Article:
Well, that’s the classic paradigm. But for myself, for a long time it never seemed to work. Thinking ‘May I be well, may so-and-so be well’, mostly featured as one more saying that the parrot chirped for a while before it got bored and shifted its prattle to zestier themes. Kindness is a good idea, and I would say that it is definitely an enjoyable part of my nature. The trouble is that ordinary thinking didn’t get me there; I needed impressions of others, mostly those that occur in daily life. And while chanting devotions to the Buddha, the Dhamma and the Sangha for decades, the results and the needs were much the same. I’d lived close to the Triple Gem, studied it, served it, and taught it for years, and yet recollecting it brought little of the rapture that is evident in classical (and even contemporary) accounts. Mostly it was the living examples of teachers that, by establishing impressions in my heart, have fleshed out my Refuge. I’ve assumed that this is because in the Western mind most thinking doesn’t go to the heart. Perhaps it’s because our environment is so wordy: words babble at us from radios, TVs, newspapers, street signs and advertisements about events that are often neither immediate nor relevant; many are about fantasies and distractions. Confronted by all this, maybe the thinking mind can’t take in more than the bare information; what it then transmits to the heart is just the momentum of need and agitation.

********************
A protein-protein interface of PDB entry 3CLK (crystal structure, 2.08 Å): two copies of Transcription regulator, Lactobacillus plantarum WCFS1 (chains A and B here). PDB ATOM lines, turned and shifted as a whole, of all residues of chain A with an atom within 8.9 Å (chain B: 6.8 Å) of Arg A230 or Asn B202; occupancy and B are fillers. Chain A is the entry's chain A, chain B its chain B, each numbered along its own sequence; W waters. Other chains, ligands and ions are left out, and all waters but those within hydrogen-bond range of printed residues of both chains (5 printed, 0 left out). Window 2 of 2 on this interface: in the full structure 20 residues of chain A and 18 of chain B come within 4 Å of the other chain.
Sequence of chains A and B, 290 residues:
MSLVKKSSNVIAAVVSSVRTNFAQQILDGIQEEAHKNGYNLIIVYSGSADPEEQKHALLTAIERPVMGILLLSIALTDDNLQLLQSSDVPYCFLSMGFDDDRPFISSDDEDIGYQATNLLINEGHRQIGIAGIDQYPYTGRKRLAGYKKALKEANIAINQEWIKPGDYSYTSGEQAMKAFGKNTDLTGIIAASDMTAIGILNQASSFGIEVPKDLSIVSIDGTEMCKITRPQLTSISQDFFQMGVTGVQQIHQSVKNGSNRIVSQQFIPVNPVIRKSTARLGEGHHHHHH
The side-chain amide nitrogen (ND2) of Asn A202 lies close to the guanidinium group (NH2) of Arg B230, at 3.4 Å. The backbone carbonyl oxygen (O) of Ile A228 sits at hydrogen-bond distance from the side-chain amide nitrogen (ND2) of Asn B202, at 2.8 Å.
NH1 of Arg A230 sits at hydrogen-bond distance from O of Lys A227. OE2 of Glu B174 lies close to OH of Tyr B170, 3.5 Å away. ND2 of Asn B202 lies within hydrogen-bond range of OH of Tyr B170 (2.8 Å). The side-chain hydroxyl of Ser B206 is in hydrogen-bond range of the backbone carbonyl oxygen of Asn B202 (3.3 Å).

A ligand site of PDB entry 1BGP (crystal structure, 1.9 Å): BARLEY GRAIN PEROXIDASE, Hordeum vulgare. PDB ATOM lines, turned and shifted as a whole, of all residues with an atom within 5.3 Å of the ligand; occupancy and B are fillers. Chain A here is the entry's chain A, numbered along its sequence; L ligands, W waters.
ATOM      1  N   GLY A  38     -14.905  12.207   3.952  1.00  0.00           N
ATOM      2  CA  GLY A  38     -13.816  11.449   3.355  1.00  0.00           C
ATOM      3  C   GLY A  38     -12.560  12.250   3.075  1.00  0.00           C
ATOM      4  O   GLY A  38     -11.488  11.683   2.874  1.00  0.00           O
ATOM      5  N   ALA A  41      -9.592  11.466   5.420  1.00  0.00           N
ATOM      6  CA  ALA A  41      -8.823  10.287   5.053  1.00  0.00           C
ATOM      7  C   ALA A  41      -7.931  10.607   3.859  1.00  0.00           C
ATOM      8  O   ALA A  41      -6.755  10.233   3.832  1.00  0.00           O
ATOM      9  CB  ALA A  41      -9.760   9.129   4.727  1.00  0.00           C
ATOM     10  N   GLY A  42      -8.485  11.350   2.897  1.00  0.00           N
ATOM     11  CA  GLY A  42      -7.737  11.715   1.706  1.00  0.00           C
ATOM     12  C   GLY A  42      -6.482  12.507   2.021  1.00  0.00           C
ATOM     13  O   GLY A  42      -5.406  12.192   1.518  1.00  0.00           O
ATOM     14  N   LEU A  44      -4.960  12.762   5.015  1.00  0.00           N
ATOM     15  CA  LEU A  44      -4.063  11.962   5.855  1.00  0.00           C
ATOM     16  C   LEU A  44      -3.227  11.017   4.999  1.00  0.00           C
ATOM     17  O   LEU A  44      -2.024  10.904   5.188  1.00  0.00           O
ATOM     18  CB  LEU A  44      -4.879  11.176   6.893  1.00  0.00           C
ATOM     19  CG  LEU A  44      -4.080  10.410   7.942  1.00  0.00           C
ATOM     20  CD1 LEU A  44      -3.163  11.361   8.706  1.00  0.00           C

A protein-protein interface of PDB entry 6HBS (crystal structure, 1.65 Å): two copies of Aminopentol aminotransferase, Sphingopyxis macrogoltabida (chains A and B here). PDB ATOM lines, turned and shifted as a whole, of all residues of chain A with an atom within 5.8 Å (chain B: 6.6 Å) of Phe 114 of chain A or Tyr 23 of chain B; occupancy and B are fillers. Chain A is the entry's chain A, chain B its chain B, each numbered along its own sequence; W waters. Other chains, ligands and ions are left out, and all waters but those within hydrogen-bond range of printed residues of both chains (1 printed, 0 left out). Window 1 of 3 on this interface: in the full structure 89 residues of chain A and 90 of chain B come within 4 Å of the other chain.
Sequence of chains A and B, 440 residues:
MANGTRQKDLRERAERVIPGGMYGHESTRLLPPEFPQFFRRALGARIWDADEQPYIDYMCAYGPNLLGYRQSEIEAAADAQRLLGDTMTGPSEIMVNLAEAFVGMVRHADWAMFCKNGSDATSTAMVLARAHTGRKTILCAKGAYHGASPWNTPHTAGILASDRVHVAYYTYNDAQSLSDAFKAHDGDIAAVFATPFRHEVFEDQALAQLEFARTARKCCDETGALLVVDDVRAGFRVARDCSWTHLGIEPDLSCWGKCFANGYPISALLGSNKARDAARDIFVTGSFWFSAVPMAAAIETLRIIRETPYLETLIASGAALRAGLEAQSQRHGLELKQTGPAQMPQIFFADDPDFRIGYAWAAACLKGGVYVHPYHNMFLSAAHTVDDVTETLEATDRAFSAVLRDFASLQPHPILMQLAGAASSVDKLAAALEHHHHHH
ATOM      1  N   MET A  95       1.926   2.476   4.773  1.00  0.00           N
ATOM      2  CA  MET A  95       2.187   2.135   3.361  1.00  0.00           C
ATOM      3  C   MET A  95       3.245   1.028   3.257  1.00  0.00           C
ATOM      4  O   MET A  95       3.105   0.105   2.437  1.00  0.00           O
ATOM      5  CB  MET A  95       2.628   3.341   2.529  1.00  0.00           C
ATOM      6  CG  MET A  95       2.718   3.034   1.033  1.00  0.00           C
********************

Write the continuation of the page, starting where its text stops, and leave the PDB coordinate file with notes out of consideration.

However, even in such a scenario, the connection between thought and heart-impression does remain, but the messages that land are those associated with reactions of fear, worry or desire. Thinking: ‘Doctors estimate that one out of five people will develop liver cancer by the time they're sixty’ is likely to send a shudder into one’s heart (Incidentally, I’ve made that up, for the sake of an example). Think: ‘Bargain offer, this week only!’ and ‘Mass immigration threatens employment in the UK!’ or ‘United beat Arsenal 4-0’ (if you’re a United or Arsenal supporter) – the heart will jump and jiggle. So, in a way that is uncomfortably close to the world of Orwell’s 1984, our thinking has become conditioned by headlines and soundbites that produce knee-jerk reactions, those that hit our fear, hostility and greed buttons. And ‘May I be well’, aimed at settling in a benevolent and contented way into the present moment, doesn’t get near those buttons. In fact, although it takes more effort to be skilful, deactivating the buttons is itself a main reason to cultivate such thought.
What becomes apparent, to me at least, is that the topic of skilful thinking points to a need for a necessary psychological rewiring. If the mind is so conditioned to note the world and oneself in terms of anxiety, competition, and potential threat – isn’t that going to draw suffering to it like a magnet? And also lessen the significance and enjoyment of what is good, true and beautiful? No wonder so many of us imagine that the end of thought has to be accomplished at all costs, by any means. But even if such quietude is achieved for periods of time, the matter of right thought, and consequently right speech and action, hasn’t been accomplished – so there is no integration of Dhamma into one’s everyday perspectives, actions and relationships.